Enforcement Highlights

(As of May 31, 2009)

The HIPAA Privacy Rule is a set of federal standards to protect the privacy of patients' medical records and other health information maintained by covered entities: health plans, which include many governmental health programs, such as the Veterans Health Administration, Medicare and Medicaid; most doctors, hospitals and many other health care providers; and health care clearinghouses. These standards provide patients with access to their medical records and with significant control over how their personal health information is used and disclosed. Compliance with the standards was required as of April 14, 2003 for most entities covered by HIPAA. On that date, OCR began accepting complaints involving the privacy of personal health information in the health care system.

Enforcement Results as of the Date of This Summary

  • completed cases (25,492), HHS determined that the complaint did not present an eligible case for enforcement of the Privacy Rule. These include cases in which:
    • OCR lacks jurisdiction under HIPAA – such as a complaint alleging a violation prior to the compliance date or alleging a violation by an entity not covered by the Privacy Rule;
    • the complaint is untimely, or withdrawn or not pursued by the filer;
    • the activity described does not violate the Rule – such as when the covered entity has disclosed protected health information in circumstances in which the Rule permits such a disclosure.
  • In summary, since the compliance date in April 2003, HHS has received over 44,236 HIPAA Privacy complaints. We have resolved over eighty percent of complaints received (over 38,329): through investigation and enforcement (over 8,571); through investigation and finding no violation (4,266); and through closure of cases that were not eligible for enforcement (25,492).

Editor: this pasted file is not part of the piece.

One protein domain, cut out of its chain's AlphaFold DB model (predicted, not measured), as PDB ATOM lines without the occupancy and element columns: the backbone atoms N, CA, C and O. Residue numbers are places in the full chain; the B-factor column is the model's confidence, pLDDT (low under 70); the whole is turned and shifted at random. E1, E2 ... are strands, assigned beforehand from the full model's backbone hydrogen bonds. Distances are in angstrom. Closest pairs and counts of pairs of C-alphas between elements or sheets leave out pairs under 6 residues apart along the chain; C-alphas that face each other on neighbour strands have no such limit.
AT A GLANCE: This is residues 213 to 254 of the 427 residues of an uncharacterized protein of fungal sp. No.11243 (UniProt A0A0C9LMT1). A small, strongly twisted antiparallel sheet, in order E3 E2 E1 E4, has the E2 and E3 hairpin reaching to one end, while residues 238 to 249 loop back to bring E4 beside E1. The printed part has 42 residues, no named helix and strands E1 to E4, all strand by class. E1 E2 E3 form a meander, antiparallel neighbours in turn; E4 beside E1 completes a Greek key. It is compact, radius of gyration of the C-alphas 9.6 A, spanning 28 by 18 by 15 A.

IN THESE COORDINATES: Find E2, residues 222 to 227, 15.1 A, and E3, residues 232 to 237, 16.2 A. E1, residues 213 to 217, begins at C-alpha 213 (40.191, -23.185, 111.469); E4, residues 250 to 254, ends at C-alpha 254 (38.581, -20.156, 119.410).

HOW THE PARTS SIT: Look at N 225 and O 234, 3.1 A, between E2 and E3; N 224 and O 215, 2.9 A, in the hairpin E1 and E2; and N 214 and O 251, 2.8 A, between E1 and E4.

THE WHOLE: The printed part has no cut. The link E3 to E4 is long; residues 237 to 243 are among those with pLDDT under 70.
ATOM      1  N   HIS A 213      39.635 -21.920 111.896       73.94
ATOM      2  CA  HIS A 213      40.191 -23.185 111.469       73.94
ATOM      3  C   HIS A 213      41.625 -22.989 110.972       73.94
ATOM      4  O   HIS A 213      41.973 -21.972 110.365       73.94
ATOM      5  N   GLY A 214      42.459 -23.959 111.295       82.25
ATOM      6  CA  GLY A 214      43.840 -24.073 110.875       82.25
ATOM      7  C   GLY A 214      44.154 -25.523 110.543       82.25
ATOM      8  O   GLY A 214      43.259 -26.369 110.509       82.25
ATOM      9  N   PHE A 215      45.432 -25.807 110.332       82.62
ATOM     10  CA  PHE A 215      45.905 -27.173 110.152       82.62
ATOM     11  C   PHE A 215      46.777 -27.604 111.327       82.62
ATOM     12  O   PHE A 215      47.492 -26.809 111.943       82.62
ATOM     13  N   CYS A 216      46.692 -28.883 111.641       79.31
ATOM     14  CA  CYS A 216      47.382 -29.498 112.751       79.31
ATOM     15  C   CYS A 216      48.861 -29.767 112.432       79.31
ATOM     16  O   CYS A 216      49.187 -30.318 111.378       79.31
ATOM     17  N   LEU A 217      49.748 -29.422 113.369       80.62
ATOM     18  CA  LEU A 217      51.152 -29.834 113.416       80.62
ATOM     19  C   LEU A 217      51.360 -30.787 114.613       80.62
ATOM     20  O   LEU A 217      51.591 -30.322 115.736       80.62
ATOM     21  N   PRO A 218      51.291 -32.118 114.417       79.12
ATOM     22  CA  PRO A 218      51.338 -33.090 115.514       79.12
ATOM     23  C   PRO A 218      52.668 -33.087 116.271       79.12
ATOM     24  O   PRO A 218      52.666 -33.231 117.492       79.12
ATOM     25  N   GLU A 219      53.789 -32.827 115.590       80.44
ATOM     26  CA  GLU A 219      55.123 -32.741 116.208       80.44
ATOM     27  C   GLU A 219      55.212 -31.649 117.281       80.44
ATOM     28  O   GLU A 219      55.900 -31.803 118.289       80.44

From the compliance date to the present, the compliance issues investigated most are, compiled cumulatively, in order of frequency:

  1. Impermissible uses and disclosures of protected health information;
  2. Lack of safeguards of protected health information;
  3. Lack of patient access to their protected health information;
  4. Uses or disclosures of more than the Minimum Necessary protected health information; and
  5. Lack of or invalid authorizations for uses and disclosures of protected health information.

The most common types of covered entities that have been required to take corrective action to achieve voluntary compliance are, in order of frequency:

  1. Private Practices;
  2. General Hospitals;
  3. Outpatient Facilities;
  4. Health Plans (group health plans and health insurance issuers); and,
  5. Pharmacies.


OCR refers to the Department of Justice (DOJ) for criminal investigation appropriate cases involving the knowing disclosure or obtaining of protected health information in violation of the Rule, and to the Centers for Medicare and Medicaid Services (CMS) for investigation appropriate cases that describe a potential violation of the HIPAA Security Rule. As of the date of this summary, OCR made over 457 such referrals to DOJ, and over 309 such referrals to CMS. In the referred cases that describe potential violations of both the HIPAA Privacy and Security Rules, OCR and CMS coordinate the investigations.

Outreach and Education

HHS also obtains privacy compliance through outreach and education efforts. OCR has reached hundreds of thousands of covered entities and consumers through educational conferences, a toll-free call line, and an interactive website.  On January 20, 2009, OCR launched a redesigned Privacy website that contains new information both for consumers and for covered entities. Since then, OCR has had over 600 thousand visits to its Privacy Web pages and over 150 thousand visits to the frequently asked questions on health information privacy and related topics.  Additionally, HHS continues to maintain its popular Privacy listserv by distributing announcements and educational information to over 20,000 subscribers to the Privacy listserv.

Watch for monthly updates reporting the number of cases received, investigated or resolved.

Content created by Office for Civil Rights (OCR)
Content last reviewed on October 21, 2015